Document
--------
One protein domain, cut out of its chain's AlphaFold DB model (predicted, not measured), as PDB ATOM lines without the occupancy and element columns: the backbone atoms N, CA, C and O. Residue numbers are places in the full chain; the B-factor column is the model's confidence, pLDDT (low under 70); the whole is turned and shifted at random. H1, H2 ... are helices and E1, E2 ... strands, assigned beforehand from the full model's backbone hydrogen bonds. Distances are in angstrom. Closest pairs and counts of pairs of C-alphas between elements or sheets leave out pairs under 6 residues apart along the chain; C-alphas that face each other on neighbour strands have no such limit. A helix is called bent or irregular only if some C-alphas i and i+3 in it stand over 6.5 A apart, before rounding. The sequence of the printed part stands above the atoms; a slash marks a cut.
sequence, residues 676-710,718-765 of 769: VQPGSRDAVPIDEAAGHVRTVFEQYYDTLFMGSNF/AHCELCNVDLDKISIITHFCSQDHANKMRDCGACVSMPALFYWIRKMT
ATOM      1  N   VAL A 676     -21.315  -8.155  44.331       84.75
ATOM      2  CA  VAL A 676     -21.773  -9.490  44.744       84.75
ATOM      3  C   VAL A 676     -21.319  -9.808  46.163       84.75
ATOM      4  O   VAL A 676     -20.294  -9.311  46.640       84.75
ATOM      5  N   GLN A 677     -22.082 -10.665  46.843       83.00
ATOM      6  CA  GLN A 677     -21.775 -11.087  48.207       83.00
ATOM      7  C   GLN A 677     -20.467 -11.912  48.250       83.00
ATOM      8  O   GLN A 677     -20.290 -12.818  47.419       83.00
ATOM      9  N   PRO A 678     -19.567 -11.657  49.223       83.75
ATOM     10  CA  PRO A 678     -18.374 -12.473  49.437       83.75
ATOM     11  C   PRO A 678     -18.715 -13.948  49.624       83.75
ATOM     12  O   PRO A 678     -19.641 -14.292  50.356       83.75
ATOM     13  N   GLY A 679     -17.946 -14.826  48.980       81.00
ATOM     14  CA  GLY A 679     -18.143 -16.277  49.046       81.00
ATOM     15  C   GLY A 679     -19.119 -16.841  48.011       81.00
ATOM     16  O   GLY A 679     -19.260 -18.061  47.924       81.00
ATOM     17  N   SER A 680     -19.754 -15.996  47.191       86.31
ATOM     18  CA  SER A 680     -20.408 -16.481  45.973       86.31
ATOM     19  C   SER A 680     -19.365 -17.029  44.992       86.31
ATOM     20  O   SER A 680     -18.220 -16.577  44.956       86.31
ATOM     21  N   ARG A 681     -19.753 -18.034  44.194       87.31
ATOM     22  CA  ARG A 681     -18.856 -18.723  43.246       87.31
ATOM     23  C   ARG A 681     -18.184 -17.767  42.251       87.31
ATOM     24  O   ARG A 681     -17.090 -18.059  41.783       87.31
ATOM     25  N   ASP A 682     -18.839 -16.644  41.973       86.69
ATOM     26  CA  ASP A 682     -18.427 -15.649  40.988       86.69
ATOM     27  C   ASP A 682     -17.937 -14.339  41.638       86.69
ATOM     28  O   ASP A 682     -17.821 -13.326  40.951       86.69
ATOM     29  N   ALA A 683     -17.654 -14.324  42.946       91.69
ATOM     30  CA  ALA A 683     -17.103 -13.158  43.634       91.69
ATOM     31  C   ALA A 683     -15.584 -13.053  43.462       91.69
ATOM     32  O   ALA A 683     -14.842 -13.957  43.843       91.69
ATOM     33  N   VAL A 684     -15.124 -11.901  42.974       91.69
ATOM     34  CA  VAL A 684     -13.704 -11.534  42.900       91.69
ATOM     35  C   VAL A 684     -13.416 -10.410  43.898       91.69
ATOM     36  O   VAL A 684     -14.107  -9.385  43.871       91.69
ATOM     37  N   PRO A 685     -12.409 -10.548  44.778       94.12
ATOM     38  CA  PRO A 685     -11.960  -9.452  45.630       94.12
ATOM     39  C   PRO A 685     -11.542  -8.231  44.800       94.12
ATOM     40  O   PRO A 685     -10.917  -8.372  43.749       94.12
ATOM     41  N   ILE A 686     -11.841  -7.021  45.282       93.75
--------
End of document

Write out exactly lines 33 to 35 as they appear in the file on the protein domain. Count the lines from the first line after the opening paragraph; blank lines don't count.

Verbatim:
ATOM     32  O   ALA A 683     -14.842 -13.957  43.843       91.69
ATOM     33  N   VAL A 684     -15.124 -11.901  42.974       91.69
ATOM     34  CA  VAL A 684     -13.704 -11.534  42.900       91.69